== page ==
The Full Mind Weigh™ to Lifelong Weight Management, a program of the Institute for Lifelong Weight Management – teaching you the skills you need to keep the weight off forever!
Coping with Food Cravings
Food cravings can be difficult to resist!
The first step is to be able to differentiate hunger or desire from a craving. Here are some guidelines to follow:
Hunger: if it’s been at least a couple of hours since you last ate, and your stomach feels empty, and you could feel satisfied if you ate a range of foods (broccoli, fish, fruit), then you are likely experience true physical hunger.
Desire: if your stomach feels reasonably comfortable, but you just feel like eating (and you’re open to eating a variety of foods), then you’re probably experiencing a mere desire to eat.
Craving: if you have a strong urge to eat a particular food or kind of food, with a yearning in your mouth, throat, or body, then you’re probably experiencing a craving.
A variety of factors can result in a craving, including:
– Food characteristics: the smell, sight, and sound of certain foods
– Particular emotional states (sadness, anger, happiness, anxiety)
– Certain activities: watching TV, attending social, sporting or cultural events
– Particular meal settings: restaurants, mom or grandma’s house, outdoors events (barbeques, picnics)
– Special or significant events: holidays, birthdays, anniversaries, weddings, parties, weekends or days off, anniversaries of losses or other traumatic events
– A particular time of day
– A particular type of weather
Tips for Resisting Cravings
1. Rate the strength of the craving from 1-10.
2. Set an alarm for 15 minutes and commit to not acting on the craving till it goes off. During that time, remind yourself of your motivation for not acting on the craving.
3. When the alarm goes off, rate the strength of the craving again. If it’s come down to a manageable level and you’re confident that you won’t act on it, go about your day. If not, repeat steps a. and b. Delay usually works, so it’s unlikely that you’ll be repeating the steps.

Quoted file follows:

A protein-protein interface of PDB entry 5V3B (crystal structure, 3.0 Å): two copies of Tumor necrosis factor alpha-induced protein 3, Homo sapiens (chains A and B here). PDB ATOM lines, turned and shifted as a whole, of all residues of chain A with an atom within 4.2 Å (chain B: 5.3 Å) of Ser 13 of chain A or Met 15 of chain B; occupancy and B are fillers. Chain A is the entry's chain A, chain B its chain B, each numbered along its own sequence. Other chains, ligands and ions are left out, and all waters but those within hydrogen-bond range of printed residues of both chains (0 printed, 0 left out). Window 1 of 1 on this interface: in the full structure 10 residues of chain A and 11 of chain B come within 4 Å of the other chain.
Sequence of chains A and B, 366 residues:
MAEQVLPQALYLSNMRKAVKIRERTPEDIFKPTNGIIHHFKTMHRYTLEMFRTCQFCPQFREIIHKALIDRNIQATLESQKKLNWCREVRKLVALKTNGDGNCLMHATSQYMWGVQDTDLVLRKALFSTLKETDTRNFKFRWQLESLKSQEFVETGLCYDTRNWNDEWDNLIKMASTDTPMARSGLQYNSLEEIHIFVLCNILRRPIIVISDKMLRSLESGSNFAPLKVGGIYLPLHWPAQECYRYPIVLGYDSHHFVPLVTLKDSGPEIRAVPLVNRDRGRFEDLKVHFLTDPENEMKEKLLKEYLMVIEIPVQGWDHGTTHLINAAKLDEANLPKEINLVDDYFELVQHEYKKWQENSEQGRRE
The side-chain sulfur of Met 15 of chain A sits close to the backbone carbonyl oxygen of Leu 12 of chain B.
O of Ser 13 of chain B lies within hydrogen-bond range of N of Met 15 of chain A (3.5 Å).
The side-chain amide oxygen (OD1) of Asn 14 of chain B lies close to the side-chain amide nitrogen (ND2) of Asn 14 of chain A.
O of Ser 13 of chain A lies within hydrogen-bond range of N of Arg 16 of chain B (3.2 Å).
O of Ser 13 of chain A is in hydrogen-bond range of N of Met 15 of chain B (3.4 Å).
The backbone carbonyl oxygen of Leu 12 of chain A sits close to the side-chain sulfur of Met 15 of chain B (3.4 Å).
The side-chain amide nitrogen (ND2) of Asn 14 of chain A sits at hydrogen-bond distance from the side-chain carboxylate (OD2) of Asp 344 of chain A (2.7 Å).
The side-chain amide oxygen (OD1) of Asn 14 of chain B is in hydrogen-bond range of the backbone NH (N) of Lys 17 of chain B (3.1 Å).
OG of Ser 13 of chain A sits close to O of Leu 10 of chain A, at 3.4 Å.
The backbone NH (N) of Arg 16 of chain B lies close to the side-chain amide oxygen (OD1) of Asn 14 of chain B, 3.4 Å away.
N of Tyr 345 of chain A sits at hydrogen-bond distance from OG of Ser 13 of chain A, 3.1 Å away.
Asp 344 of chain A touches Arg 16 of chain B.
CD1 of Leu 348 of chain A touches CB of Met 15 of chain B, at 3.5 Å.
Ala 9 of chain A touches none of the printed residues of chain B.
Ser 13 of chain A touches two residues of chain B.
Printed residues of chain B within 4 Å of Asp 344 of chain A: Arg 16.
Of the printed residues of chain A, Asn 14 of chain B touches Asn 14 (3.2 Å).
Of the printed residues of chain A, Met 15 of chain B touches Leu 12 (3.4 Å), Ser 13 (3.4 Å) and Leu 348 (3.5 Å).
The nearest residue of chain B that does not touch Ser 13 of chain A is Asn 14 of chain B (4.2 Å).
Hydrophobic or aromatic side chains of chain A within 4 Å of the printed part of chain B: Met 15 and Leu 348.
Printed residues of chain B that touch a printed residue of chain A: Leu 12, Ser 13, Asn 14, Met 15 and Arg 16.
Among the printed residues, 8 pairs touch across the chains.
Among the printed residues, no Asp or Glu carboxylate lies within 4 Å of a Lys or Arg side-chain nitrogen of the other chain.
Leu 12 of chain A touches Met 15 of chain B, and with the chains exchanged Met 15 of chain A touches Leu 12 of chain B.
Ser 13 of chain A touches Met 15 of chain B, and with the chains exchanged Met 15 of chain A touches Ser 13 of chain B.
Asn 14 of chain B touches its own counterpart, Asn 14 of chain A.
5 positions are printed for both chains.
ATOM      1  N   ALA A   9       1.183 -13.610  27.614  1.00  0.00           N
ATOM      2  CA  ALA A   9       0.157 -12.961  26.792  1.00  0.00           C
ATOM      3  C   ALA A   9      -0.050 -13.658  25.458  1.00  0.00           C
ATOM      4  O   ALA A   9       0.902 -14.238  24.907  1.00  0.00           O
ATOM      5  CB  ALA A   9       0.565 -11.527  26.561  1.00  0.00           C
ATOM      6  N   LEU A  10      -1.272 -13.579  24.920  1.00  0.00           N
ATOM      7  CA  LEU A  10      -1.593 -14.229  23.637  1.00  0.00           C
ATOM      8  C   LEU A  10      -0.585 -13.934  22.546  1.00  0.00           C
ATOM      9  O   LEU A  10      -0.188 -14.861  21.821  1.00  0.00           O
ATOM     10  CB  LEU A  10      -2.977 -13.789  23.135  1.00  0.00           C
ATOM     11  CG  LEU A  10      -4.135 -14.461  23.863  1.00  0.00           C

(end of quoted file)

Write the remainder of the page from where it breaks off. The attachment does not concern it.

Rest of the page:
Create distance between your usual cravings and your ability to act on them. Example: remove trigger foods from your home; stay away from stores that sell your trigger food; avoid looking at pictures of your trigger food – instead, distract yourself with something else.
C, Pros and Cons:
Identify your options, and think about the short-term and long-term Pros and Cons of giving into your craving.
D. Breath-based relaxation exercises: slow, deep abdominal breathing
Try different combinations of these strategies to see what works best for you.
Please share your experiences with cravings and craving control with me and with other readers by commenting on this post.
“Craving control success is making a craving go away completely, even if only for a moment” – Pavel Somov, Ph.D., author of Eating the Moment
To learn more about effective weight management strategies, join my next weight management class, The Full Mind Weigh™ to Lifelong Weight Management. For details, visit www.thefullmindweigh.com/programs.html
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With your continued health in mind,
Doreen Lerner, Ph.D.
Director, The Institute for Lifelong Weight Management
Creator, The Full Mind Weigh™ to Lifelong Weight Management
The Institute for Lifelong Weight Management provides education and training. The Full Mind Weigh™ is strictly an educational program and is not a substitute for medical or psychological evaluation or treatment. If you think you may be suffering from an eating disorder, please consult with a qualified mental health professional who is trained to evaluate and treat eating disorders.